Maintainers from the US Air Force’s (USAF) 735th Air Mobility Squadron (AMS) have performed a rare enroute engine change for the C-17 Globemaster III aircraft.
The 735th AMS replaced the aircraft’s engine in collaboration with the 15th Maintenance Group (MXG), which is responsible for maintaining its fleet of C-17 aircraft.
Both 15 MGX and 735 AMG are based at Joint Base Pearl Harbor-Hickam in Hawaii.
On 19 August, the squadron was called upon to replace the engine of a C-17 aircraft from the Joint Base Elmendorf-Richardson, Alaska
As part of this work, the 15th MXG provided equipment, personnel and expertise to the 735th AMS team for safely and quickly completing the engine change.
Aircraft maintenance unit superintendent senior master sergeant Justin Stanford said: “Doing an engine change is a very complex task.
“This opportunity allowed us to demonstrate our capabilities while gaining vital training, helping our maintainers get the reps required to do this task in the future without assistance.”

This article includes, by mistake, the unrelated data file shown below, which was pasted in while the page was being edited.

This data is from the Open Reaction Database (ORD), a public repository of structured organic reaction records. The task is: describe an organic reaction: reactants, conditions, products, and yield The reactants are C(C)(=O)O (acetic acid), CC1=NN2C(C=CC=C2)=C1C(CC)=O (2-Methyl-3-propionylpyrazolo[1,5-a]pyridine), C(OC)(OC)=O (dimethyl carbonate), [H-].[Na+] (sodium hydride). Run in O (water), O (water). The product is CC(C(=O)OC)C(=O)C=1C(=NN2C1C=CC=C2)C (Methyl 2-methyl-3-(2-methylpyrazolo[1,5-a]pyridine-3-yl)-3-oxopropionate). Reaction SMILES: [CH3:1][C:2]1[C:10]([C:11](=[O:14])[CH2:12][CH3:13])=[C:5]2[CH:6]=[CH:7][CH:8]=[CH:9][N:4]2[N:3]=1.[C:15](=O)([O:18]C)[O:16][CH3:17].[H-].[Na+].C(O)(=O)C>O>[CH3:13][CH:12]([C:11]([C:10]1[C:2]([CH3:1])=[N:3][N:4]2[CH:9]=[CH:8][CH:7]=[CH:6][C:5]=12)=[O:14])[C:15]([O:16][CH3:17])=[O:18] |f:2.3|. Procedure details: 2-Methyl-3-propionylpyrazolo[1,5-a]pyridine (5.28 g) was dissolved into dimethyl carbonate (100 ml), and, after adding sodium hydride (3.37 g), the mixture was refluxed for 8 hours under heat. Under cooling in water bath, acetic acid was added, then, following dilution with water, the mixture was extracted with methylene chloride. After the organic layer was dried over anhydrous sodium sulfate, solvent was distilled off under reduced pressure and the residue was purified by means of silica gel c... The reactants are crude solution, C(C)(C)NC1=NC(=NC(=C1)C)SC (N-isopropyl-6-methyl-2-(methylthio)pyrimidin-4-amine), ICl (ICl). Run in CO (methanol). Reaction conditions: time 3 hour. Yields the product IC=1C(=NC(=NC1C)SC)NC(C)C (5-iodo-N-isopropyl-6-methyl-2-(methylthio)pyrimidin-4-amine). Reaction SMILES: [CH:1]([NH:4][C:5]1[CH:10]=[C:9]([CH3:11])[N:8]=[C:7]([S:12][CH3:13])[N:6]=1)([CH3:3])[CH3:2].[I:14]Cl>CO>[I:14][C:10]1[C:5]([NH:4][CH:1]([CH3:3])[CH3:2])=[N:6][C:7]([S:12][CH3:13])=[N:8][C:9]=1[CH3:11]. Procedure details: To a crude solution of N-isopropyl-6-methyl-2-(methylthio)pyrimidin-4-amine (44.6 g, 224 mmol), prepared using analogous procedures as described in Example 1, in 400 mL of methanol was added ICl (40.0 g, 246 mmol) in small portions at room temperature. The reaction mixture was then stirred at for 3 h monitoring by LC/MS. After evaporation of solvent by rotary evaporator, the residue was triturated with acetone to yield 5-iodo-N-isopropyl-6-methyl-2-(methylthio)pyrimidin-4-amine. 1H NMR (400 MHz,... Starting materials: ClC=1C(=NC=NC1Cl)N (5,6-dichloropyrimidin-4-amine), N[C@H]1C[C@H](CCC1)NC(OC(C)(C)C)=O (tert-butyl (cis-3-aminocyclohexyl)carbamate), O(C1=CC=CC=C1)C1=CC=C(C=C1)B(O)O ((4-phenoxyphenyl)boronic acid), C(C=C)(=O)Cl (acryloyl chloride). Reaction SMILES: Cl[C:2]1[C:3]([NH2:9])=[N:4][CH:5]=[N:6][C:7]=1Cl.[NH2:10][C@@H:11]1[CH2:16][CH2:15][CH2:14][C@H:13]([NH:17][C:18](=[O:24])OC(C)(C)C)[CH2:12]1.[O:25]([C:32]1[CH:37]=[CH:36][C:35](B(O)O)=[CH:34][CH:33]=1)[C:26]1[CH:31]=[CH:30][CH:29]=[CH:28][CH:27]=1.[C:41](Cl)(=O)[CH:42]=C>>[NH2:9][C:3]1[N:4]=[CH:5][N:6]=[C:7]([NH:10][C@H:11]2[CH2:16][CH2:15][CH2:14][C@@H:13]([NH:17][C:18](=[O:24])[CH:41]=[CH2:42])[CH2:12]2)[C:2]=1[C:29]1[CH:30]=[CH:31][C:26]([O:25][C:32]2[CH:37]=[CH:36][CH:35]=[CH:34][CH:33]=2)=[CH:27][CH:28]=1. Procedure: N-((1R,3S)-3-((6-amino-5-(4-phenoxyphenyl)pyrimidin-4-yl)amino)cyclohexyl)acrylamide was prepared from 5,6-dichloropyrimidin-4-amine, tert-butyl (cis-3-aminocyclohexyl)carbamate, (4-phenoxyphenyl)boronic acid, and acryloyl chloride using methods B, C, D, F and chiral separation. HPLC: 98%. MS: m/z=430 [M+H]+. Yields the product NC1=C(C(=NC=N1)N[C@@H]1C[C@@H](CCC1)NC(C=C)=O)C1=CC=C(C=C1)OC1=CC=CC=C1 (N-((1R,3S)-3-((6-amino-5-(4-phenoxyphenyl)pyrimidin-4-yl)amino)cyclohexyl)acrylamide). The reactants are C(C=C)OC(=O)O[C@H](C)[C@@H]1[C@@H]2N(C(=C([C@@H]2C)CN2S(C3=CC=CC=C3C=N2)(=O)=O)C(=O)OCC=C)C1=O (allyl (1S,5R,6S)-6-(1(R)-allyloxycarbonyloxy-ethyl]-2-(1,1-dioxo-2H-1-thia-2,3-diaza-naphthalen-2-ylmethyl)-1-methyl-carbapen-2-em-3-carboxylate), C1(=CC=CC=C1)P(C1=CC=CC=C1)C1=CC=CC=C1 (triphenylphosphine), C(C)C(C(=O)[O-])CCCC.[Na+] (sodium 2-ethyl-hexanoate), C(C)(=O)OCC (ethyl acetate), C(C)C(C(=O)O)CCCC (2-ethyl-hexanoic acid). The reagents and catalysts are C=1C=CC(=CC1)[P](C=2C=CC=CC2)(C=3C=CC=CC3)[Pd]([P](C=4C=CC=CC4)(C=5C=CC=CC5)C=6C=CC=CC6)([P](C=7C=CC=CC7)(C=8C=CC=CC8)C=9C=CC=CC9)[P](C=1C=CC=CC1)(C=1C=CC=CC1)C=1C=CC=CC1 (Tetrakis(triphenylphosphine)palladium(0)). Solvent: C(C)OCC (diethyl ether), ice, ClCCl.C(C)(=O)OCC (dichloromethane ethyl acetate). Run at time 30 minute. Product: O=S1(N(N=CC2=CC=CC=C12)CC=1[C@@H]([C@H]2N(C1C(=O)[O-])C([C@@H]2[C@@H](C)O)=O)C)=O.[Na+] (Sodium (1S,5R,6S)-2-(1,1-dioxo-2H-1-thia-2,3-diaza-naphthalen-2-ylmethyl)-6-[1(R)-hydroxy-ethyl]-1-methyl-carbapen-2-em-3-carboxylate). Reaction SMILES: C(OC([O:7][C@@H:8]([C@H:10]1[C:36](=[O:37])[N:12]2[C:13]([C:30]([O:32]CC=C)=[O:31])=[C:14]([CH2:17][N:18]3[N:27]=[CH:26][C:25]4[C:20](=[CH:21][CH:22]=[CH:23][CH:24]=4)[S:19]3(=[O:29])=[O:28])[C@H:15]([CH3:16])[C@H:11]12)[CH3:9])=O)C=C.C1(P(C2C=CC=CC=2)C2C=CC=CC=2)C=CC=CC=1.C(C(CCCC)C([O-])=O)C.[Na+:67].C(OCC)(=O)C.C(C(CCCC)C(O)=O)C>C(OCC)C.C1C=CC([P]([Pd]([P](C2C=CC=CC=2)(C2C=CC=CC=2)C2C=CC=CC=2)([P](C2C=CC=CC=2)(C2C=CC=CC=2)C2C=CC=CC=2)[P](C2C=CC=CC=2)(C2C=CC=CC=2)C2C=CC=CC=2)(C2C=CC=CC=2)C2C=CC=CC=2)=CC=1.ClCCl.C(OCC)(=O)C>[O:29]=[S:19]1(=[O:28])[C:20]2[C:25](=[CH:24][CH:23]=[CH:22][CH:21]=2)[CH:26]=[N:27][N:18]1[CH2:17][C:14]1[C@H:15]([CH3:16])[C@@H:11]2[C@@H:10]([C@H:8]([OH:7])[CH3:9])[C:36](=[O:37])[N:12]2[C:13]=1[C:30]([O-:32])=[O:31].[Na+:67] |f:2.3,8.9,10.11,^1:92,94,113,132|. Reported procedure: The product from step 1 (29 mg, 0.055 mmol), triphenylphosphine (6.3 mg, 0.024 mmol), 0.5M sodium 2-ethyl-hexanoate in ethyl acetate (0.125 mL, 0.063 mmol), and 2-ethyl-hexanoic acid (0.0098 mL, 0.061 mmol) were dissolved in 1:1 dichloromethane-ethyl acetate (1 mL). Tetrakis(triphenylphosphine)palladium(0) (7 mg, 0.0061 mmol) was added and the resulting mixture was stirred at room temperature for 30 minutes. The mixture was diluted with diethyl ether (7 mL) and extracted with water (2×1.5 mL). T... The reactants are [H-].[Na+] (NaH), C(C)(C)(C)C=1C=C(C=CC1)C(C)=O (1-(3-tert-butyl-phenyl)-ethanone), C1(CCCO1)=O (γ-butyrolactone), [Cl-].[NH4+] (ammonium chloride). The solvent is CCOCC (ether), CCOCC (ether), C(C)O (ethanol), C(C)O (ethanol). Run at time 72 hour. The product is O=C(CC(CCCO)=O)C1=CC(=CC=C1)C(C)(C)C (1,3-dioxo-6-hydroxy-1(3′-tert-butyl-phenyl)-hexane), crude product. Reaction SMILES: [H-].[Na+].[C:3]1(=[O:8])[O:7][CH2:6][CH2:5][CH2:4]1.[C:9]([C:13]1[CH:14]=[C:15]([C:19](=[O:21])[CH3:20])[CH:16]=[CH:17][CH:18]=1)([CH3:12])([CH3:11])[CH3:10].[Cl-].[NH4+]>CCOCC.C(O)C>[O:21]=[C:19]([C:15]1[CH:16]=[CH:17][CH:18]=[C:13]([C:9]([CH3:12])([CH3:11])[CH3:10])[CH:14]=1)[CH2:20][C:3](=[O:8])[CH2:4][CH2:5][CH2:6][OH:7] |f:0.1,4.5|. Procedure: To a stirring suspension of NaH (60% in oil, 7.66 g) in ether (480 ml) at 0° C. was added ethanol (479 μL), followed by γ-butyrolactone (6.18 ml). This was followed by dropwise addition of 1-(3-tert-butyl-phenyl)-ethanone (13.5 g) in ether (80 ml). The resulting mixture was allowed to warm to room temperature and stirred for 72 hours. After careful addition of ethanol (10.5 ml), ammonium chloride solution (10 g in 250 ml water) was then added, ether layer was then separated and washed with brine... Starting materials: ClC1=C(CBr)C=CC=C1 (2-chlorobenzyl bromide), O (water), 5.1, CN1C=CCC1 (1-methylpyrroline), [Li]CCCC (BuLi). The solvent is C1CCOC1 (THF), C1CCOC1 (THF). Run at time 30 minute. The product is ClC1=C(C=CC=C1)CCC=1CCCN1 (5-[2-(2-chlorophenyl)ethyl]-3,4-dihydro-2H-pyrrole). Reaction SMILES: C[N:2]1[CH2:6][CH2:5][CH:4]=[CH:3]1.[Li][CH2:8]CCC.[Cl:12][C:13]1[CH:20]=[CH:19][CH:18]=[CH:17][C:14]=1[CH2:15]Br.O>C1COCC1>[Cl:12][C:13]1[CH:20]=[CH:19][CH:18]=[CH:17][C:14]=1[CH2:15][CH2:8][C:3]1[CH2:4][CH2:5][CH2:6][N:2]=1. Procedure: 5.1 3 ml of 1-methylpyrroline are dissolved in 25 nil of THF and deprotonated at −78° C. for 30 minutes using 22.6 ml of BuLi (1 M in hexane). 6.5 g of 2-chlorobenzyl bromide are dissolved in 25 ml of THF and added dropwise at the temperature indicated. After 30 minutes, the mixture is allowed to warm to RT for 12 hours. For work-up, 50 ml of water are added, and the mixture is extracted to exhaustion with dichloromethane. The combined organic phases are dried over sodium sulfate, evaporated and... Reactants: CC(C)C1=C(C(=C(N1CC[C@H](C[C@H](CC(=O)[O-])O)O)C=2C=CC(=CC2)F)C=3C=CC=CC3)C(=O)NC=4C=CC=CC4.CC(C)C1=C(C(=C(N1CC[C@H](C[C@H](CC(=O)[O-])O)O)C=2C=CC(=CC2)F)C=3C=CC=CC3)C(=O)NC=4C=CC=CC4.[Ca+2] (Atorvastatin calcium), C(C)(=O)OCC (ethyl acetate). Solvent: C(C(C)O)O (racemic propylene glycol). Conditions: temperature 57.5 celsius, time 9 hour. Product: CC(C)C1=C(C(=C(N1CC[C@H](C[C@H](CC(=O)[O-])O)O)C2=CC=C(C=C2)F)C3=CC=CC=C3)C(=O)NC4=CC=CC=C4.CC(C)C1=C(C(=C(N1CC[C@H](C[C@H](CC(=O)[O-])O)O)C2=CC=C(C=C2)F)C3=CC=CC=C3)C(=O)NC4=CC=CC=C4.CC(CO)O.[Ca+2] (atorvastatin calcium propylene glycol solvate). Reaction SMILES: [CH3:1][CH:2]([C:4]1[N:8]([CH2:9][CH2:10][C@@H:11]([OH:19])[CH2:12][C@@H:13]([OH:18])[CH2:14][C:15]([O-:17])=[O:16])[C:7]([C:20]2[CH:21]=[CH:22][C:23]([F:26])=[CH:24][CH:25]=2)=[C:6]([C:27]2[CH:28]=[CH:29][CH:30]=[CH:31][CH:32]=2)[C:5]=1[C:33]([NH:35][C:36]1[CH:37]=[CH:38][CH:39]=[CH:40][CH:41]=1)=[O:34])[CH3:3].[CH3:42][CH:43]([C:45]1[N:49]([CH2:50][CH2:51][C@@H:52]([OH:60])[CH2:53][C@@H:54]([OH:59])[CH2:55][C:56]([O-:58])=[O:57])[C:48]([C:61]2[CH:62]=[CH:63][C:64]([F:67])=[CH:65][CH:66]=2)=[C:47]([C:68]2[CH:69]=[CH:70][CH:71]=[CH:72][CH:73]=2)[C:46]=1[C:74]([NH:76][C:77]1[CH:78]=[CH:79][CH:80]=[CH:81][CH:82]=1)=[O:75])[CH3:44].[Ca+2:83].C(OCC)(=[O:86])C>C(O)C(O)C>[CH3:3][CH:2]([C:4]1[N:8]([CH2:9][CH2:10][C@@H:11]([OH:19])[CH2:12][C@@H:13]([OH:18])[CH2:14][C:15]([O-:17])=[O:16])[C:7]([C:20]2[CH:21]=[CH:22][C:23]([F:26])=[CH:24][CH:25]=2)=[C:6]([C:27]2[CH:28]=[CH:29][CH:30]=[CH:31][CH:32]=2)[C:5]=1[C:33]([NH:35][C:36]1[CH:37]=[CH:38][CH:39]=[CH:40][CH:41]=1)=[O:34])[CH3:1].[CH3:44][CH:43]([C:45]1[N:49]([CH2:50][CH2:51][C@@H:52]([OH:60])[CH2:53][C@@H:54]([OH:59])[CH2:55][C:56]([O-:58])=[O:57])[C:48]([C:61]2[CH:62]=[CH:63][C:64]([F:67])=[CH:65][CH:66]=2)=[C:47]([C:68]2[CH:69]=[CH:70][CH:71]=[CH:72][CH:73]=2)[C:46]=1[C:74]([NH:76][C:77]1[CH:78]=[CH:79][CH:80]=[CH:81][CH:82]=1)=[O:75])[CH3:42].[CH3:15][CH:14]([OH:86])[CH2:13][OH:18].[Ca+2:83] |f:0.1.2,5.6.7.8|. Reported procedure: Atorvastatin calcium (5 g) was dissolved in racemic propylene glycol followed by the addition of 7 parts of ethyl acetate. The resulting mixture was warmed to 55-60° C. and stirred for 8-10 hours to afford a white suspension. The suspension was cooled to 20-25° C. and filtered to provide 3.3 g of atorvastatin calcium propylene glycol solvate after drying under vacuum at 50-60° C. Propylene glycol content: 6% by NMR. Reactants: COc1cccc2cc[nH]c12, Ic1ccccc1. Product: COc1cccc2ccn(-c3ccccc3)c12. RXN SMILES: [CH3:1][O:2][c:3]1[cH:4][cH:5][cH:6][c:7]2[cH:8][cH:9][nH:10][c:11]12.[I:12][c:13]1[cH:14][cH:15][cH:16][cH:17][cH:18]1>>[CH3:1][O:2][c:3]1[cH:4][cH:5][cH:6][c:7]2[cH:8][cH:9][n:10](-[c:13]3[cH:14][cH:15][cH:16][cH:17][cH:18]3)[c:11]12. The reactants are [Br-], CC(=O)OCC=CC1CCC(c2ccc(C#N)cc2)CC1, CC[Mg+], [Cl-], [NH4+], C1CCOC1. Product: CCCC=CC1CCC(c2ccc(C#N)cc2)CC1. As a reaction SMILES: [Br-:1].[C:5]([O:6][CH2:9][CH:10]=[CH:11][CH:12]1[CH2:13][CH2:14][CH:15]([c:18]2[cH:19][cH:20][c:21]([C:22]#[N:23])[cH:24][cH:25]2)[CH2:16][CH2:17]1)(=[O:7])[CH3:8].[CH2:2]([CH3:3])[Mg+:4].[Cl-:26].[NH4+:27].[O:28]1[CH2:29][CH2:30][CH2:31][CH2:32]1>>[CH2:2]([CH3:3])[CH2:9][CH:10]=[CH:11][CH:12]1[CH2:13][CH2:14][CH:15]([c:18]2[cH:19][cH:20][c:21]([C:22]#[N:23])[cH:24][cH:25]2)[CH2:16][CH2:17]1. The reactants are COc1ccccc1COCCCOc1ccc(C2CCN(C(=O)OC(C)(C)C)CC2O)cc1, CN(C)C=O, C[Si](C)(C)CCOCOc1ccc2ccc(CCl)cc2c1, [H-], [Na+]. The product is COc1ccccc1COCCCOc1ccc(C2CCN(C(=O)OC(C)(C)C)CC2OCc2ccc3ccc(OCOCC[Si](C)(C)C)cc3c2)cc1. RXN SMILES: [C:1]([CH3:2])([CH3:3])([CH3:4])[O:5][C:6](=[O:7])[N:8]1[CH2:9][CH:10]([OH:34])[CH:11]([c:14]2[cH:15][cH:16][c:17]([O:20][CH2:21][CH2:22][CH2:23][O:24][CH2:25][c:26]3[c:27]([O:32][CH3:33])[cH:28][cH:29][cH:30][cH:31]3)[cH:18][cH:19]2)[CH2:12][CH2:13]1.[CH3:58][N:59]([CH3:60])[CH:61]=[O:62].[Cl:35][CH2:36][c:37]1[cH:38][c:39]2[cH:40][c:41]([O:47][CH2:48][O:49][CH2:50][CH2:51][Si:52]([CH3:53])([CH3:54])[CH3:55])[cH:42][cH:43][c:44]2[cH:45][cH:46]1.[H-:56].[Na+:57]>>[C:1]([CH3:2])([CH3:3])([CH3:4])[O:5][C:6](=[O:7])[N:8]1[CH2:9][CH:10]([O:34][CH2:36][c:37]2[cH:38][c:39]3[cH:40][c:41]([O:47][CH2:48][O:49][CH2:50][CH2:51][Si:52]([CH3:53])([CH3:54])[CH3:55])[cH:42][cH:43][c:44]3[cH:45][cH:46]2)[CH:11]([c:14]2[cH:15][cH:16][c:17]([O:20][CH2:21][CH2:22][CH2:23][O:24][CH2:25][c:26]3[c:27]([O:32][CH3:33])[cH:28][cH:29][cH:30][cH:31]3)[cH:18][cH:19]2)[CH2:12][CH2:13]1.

According to Stanford, C-17 Globemaster aircraft’s engine failures at en-route locations are rare because of the engine reliability and various monitoring practices.
The 735th AMS is part of the USAF Air Mobility Command’s unit 515th Air Mobility Operations Wing (AMOW).
The AMS responsible for performing maintenance primarily for C-17 Globemaster III and C-5M Super Galaxy aircraft flying Air Mobility Command missions through Hawaii.
Furthermore, the 515th AMOW oversees a total of six air mobility squadrons in the Indo-Pacific region, including in Hawaii, Guam, Alaska, Korea and Japan.
In 2019, the USAF also repaired the engine of the Royal Australian Air Force’s (RAAF) C-17A Globemaster aircraft at Elmendorf Air Force Base in Alaska.